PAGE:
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SAN FRANCISCO — There’s a new “subvariant” of the omicron variant that’s been spreading across Europe and the U.S.

Preliminary data shows it’s more contagious than omicron. Scientist have named it BA.2 a variant that’s closely related to the original omicron strain.

“In Denmark where it’s sort of taken over it looks like it’s 1 and a half times more infectious than the original omicron which was more infectious than delta,” said Dr. Deepak Srivastava, President of the Gladstone Institutes.

The CDC confirmed BA.2 is circulating at a low level in the US. 2 cases of BA.2 were confirmed in Santa Clara County last week. Is it worse than omicron or delta? Dr. Srivastava explains.

RELATED: What to know about BA.2, new omicron subvariant detected in several US states

“It looks like this is going to transmit more, but so far it looks like it’s not more severe, but we still need to study that,” said Dr. Srivastava.

UCSF Professor Nevan Krogan is the Director of Quantitative Biosciences Institute. He broke down BA.2 in comparison to the original omicron strain.

“In many ways they are similar. Each have about 50 mutations. There are 30 mutations that are overlapping between these two viruses,” said Professor Krogan.

Professor Krogan’s team identify the section where the majority of transmission is forming within the BA.2 variant.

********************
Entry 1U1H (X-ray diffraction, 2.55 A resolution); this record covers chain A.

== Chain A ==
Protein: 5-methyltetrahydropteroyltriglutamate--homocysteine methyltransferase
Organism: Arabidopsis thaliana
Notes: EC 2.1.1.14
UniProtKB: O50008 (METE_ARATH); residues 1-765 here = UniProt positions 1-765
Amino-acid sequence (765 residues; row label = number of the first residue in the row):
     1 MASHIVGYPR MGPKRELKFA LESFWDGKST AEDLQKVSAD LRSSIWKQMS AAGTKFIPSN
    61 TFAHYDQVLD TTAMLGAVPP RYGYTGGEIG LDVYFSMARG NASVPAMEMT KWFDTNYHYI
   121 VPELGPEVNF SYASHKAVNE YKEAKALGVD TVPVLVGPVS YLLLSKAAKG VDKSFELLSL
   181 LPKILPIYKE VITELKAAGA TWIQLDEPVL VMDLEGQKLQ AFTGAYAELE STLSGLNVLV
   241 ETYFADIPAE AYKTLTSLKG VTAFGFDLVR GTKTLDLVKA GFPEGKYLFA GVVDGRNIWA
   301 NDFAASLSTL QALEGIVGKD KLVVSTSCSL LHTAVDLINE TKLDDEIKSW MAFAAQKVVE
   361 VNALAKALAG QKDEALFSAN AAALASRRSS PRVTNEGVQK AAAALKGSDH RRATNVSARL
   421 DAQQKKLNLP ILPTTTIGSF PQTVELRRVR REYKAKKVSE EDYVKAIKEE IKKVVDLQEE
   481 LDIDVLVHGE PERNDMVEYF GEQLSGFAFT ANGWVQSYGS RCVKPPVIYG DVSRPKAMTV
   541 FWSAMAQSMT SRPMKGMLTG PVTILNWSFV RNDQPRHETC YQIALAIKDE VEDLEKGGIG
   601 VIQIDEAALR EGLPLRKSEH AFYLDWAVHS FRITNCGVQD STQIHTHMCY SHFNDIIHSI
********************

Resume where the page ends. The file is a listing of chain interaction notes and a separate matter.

RELATED: How concerned should you be of new omicron subvariant BA.2 if you’re vaccinated or boosted?

“There’s a couple other ones here that we think may be involved in suppressing the immune response. This new variant may be more effective in doing that versus the original variant,” said Professor Krogran.

Experts are also calling BA.2 “stealth omicron.” They’ve noticed there’s a key difference in its genetic sequence that makes it harder to track.

“It does not have a mutation in a region that makes it drop out so it looks very much like delta on a PCR test so you can’t tell the difference, and that is why we call it stealth,” said Dr. Srivastava.

Both experts agree vaccines and boosters continue to be effective against both strains.

“I don’t think we should be concerned every time. We should realize that the virus mutates. I think there should be some satisfaction knowing that the scientific world has tools that we’ve never had before,” said Professor Krogan.

Copyright © 2022 KGO-TV. All Rights Reserved.

Source: ABC7

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